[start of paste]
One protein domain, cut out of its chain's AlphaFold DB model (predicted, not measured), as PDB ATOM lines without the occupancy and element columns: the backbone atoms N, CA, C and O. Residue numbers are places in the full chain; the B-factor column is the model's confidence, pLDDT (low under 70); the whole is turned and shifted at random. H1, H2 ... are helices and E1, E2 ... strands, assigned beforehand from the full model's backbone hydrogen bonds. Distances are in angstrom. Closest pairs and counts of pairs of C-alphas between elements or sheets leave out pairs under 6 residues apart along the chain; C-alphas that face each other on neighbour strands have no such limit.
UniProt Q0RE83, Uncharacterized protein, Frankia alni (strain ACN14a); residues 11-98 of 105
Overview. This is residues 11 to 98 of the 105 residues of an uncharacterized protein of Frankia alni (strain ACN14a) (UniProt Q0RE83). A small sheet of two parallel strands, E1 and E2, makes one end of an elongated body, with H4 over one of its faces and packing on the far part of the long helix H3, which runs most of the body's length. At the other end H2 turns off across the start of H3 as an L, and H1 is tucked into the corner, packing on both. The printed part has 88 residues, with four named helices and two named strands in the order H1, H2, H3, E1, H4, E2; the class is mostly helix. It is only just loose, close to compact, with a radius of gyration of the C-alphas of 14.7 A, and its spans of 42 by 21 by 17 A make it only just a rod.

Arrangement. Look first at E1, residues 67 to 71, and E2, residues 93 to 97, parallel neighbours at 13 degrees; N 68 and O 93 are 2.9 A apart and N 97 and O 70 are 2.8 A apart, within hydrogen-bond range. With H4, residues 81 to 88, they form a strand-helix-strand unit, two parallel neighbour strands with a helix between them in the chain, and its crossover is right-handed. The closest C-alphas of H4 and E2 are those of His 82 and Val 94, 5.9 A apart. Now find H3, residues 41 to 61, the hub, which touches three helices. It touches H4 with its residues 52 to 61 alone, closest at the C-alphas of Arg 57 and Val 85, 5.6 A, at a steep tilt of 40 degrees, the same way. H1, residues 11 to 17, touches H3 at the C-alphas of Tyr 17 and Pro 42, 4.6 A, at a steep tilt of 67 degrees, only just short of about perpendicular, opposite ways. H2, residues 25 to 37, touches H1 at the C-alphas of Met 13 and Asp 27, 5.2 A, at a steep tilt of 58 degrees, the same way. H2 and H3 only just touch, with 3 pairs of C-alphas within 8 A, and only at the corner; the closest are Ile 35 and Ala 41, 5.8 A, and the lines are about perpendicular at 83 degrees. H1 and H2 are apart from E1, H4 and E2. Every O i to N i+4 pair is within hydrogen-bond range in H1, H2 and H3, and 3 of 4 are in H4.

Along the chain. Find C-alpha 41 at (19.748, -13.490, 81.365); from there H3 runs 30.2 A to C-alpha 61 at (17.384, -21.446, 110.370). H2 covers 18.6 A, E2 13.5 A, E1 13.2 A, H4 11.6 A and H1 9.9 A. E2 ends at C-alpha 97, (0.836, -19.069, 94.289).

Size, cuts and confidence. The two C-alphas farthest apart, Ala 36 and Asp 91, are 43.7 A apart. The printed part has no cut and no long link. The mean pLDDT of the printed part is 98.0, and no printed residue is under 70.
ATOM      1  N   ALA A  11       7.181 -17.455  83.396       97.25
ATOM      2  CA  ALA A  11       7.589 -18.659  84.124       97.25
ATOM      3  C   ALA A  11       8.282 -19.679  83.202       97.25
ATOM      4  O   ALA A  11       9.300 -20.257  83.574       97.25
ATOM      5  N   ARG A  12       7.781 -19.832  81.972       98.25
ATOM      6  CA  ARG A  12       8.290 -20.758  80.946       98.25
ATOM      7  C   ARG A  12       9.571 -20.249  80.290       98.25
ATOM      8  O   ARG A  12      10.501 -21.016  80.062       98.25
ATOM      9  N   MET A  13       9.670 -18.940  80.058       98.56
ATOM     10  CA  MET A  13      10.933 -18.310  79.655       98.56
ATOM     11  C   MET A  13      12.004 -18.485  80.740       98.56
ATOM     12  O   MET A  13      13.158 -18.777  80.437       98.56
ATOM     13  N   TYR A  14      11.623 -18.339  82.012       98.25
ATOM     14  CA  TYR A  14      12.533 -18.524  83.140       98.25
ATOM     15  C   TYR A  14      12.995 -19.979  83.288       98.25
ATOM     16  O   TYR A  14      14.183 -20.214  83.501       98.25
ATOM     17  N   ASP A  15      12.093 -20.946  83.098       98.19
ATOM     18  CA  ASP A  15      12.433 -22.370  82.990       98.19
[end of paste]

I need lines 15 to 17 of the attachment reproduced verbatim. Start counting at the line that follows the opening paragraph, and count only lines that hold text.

ATOM     10  CA  MET A  13      10.933 -18.310  79.655       98.56
ATOM     11  C   MET A  13      12.004 -18.485  80.740       98.56
ATOM     12  O   MET A  13      13.158 -18.777  80.437       98.56